As someone who grew up in the 1980s, the films of John Hughes, especially the teen comedies he wrote during that decade, fill me with joy. It isn’t just the rose tint of nostalgia either (though certainly, that plays a part). Those films spoke to me. They’ve become part of my cinematic DNA. It is hard to remember now, but the early 1980s were devoid of really good media and art directed at teenagers. The YA book genre wasn’t what it is today. On television, there were Afternoon Specials which were meant to both entertain and instruct but were really poorly made and preachy (and I didn’t know a single person who watched them earnestly rather than ironically). At the cinema, teen movies tended to fall on two lines – slashers and raunchy sex comedies. Both of these presented attractive bodies for lustful gazes and as meat for the machete for the former.
Hughes’ films took teenagers and their problems seriously. His characters spoke and acted like me and my friends. They cursed and drank. They talked about sex. They obsessed about sex. They wanted to have sex and sometimes did. They were concerned about their hair, their clothes, and their look. His protagonists were often misfits trying to break into the world of popularity in suburban high schools. They were often well-developed female characters, a rarity at the time and today. His films were the first that really connected to me in a personal way.
They were beloved by me, my friends, and teenagers across the country. They still are. People still talk about John Hughes movies, as if they were magic. Those movies are now considered classics. But they weren’t loved by everyone. Parents of a certain ideological bent and moral propagators decried teenagers cursing, drinking, and sexing in the movies (things their own teenagers were no doubt doing). Watching them now, as an adult with a young daughter of my own (she’s nine, not quite the teenagers portrayed in the movies, but not that far off either), I find I have my own problems with them.
Hughes got his start writing for National Lampoon, a magazine known for satirizing popular culture with crude, crass jokes. One of those stories was turned into the film National Lampoon’s Vacation. He wrote the scripts for several other films which landed him a three-picture deal with Universal to write and direct. His first film as a director was Sixteen Candles. Moreso than his other teen comedies, you can feel the influence of National Lampoon. It is filled with jokes that exist solely for the laugh and doesn’t come from a place of plot or character development. There is an entire character who seems to exist for the sake of some jokes. Stereotypical, racist jokes.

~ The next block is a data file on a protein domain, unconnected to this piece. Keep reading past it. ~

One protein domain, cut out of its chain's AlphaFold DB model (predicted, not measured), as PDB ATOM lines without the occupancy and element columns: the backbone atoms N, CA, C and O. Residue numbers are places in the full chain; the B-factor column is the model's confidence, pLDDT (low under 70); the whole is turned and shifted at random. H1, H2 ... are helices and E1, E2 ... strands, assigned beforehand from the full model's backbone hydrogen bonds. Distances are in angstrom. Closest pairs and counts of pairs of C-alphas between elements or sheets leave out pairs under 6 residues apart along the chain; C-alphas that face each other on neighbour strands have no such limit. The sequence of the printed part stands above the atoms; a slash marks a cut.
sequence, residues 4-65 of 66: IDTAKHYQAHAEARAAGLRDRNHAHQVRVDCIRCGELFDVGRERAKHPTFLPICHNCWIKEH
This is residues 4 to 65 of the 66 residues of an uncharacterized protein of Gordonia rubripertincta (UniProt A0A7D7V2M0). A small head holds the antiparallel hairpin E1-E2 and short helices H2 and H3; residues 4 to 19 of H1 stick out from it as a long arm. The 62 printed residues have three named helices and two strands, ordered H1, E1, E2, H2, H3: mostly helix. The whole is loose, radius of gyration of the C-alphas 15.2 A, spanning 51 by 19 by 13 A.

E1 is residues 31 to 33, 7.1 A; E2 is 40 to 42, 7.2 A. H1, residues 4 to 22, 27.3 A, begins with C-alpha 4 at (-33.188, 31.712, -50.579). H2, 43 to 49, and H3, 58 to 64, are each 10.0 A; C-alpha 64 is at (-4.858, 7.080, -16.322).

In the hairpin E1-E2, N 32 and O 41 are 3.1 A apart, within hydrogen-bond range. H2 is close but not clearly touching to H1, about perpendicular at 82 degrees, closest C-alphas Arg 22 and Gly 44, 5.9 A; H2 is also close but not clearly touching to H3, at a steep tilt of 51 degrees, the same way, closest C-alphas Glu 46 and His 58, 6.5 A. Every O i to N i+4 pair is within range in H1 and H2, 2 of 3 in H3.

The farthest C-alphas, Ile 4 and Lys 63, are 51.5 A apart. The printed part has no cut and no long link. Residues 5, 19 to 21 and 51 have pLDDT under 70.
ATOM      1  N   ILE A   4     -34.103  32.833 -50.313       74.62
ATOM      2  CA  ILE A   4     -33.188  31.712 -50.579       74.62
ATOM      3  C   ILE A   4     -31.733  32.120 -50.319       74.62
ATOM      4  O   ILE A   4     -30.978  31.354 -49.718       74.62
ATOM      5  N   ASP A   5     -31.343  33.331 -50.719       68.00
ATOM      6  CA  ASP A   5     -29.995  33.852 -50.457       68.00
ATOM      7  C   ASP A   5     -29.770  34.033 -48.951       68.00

The character is named Long Duk Dong (and if you fail to get the joke within that name, the film regularly plays a gong in the soundtrack every time his name is spoken). He’s a foreign exchange student from China living with one set of grandparents. They brag about how much they enjoy having him around because he washes the dishes and mows the lawn without complaint. He speaks in broken English and generally behaves like a racist caricature.
As a kid, I thought he was hilarious. What’s funnier than a guy whose name is “Dong”? I used to regularly quote the following lines as if it was the height of comedy:
So… What’s your name?
What’s your first name?
What’s your middle name?
I used to empathize with the Geek (Anthony Michael Hall). I never made a bet with my friends that I’d have sex with someone, nor asked a girl for her underpants (or in fact charged my peers a dollar for a peek at said underpants). But I understood posturing as if I had sexual prowess. I used to want sexual prowess. As a teen, I was never bothered or really even noticed the line uttered by the romantic lead about his passed-out drunk girlfriend noting he could “violate her ten different ways”. When he essentially trades his girlfriend for a pair of underpants, I never thought about how gross that was. I was too busy gazing at the attractive girl in the short skirt.
I realize this doesn’t say much for my maturity at the time. Watching it now, as a 40-something-year-old Dad, these things play much differently for me. I’m not in any way excusing these things in the film or my own reaction to them. But I am trying to come to terms with how our culture has viewed sex and women through the years and how that has changed. I’m trying to understand how my own understanding of these things has changed. Truth be told, this review has been difficult for me to write. I spent several hours writing and deleting it last night. I have a lot of nostalgic love for this film, and I still think there are some very good things about it. But it is very problematic. What do we do with those things? Should we write extensively about them in reviews of their new Blu-ray releases?
I believe John Hughes was first and foremost trying to make us laugh. He wrote a comedy plain and simple. A comedy with realistic characters and a lot of heart, but a comedy none-the-less. I think coming from the National Lampoon background he wound up putting the jokes first and the story second. There is a story that in the original script the scene in which that dad and the girl have a heart to heart ends with the Dad asking his teenage daughter where her underpants are. Hughes argued that it was a good joke. Others argued that was a pretty weird thing for a father to be asking his daughter. Good taste won out, and the line was cut, but I think it is a pretty good example of what I’m talking about. All too often in Sixteen Candles, the jokes win out over good storytelling and good taste.